2018 Tax Season: The Race to Be Ready

As tax season approaches, practitioners race to get ready.

How's Tax Season 2018 Shaping Up?
Join the Survey. Get the Results.

TODAY'S BONUS QUESTION:
How will the new Tax Law affect your Busy Season this year?

 

Rick Telberg, CPA Trendlines CEO, shares the secrets to a successful tax season in a webinar produced by AccountantsWorld.

Based on years of exclusive research and analysis, plus insights and guidance from CPA Trendlines expert authors, Telberg says 2018 could be a make-or-break year for many practitioners.

Get the handouts here

In this presentation, Telberg covers the key uncertainties facing tax practitioners, including:

  • Tax reform
  • Health care
  • Disaster relief
  • Infrastructure
  • The economy
  • New competition

"Even the possibility of nuclear war?" Telberg asks. "What else?"

In a poll of the more than 200 tax professionals online for the webinar, 83 percent expressed some concern with Wahington politics affecting Busy Season 2018, including 31 percent who said Washington wrangling "could definitely" throw a monkey wrench into the works. Another 4 percent said they might even get out of the tax business.

In another poll, 32 percent identified last-minute changes in the tax code and IRS operations as a major worry, followed by late or unprepared clients at 28 percent, and security privacy and identity theft issues at 25 percent.

But tax professionals aren't taking it lying down. Some 49 percent say they are reaching out to clients proactively to get a jump on tax season work, with 44 percent accelerating their pre-season planning and 23 percent investing in new software and technology.

Browse more at cpatechtrends.com

6 Responses to “2018 Tax Season: The Race to Be Ready”

  1. MICHAEL

    IF YOU HAVEN’T RAISED YOUR FEES THEN YOU ARE YOUR OWN WORST ENEMY!
    GIVE YOURSELF CREDIT FOR THE COMPLEXITY AND DEMANDS OF THE WORK AND WHAT IT TAKES TO ENTER THE PUBLIC ACCOUNTING PROFESSION.
    ESTABLISH FEES COMMENSURATE WITH YOUR SERVICES AND STICK TO THEM.
    THE NEXT TIME YOU GET READY TO BILL, PAY YOUR OWN BILLS FOR GOODS AND SERVICES FIRST, TO GET A FEEL FOR WHAT COSTS ARE OUT THERE !!
    BY THE WAY, THE RECESSION IS OVER !!!

    Reply
  2. Jordan Zoot, CPA.CGMA.CITP

    The only place we have a “War with IRS’ is having to fill out Form 8300’s to deal with clients continually making [over 40 times since last June] deposits of > $10,000 in cash into our account at a money center bank, over twenty branches all over California to pay our fees. I am at this thirty six years, and NEVER thought I would be spending my time, at this point turning former drug dealers into business people. We went into the medical cannabis business four years ago with a toe in the water, and now its close to 50% of our gross collected fees [round number $4MM today] can you say abizinabox.com is now https://abizinaboxcannabis.com I never thought I would.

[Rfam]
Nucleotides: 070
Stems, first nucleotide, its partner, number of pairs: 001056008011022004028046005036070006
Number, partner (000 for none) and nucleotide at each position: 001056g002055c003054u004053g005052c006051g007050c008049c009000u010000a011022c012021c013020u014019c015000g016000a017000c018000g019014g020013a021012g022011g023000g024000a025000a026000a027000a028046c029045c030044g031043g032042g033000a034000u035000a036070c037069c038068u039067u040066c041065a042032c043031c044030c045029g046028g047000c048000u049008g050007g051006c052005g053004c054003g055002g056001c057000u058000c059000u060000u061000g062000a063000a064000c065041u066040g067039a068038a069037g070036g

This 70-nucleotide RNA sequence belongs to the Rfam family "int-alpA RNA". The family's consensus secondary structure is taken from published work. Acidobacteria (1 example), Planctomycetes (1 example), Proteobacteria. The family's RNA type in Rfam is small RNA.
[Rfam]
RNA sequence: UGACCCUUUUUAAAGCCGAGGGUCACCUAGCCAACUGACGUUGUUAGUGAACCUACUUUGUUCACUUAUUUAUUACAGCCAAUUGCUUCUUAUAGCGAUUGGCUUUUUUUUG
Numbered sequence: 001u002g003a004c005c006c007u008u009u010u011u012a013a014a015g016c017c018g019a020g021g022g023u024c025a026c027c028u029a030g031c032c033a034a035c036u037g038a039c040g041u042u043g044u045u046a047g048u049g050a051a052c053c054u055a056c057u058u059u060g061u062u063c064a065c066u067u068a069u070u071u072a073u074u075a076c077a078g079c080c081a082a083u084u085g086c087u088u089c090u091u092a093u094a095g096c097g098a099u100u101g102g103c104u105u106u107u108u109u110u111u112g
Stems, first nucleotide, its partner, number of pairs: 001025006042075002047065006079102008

Reply
  3. Howard A. Jesko

    As a grey beard ( I got out of undergraduate school ’72) and have been in the profession since then. I totally agree with the comments above. Fees will need to be increase with the new tax law but difficult to explain to clients. Maybe time to retire.

    Reply
  4. Gregory Foster, CPA, RIA

    As you said..”the externals are becoming more of the dog instead of the tail!!” One feels so out of control.

    Reply
  5. John Wilkerson

    The IRS war on tax preparers, the complex new tax law and hacking problems at the IRS make the decision to retire a current event. After half a dozen expensive tax seminars I saw hardly any non-gray heads of hair.

    Most looked defeated as if to say “I simply can’t handle one more new tax rule, regulation or penalty.”

    Our clients have been used to no fee increases due to the recession and we are at a stalemate. We simply cannot do a days worth of work for $200 any more and our clients will not budge.

    For those who do not retire, there will be such a severe shortage of CPA’s that we can name our price next year. It’s gotten too complex for Self prepared on turbotax.

    The insane congress has gone too far this time. It could have been simplified.

    No more Mr. Nice Guy is my motto. I’m done working weekends for peanuts. So put that in your pipe and smoke it. You need me more than I need you.

    Reply
    • Craig M

      To John Wilkerson:
      Where is the war on tax preparers?
      Why do you want the IRS to simplify the tax code? The easier it is for you, the easier it is for clients to not need you…

      Reply

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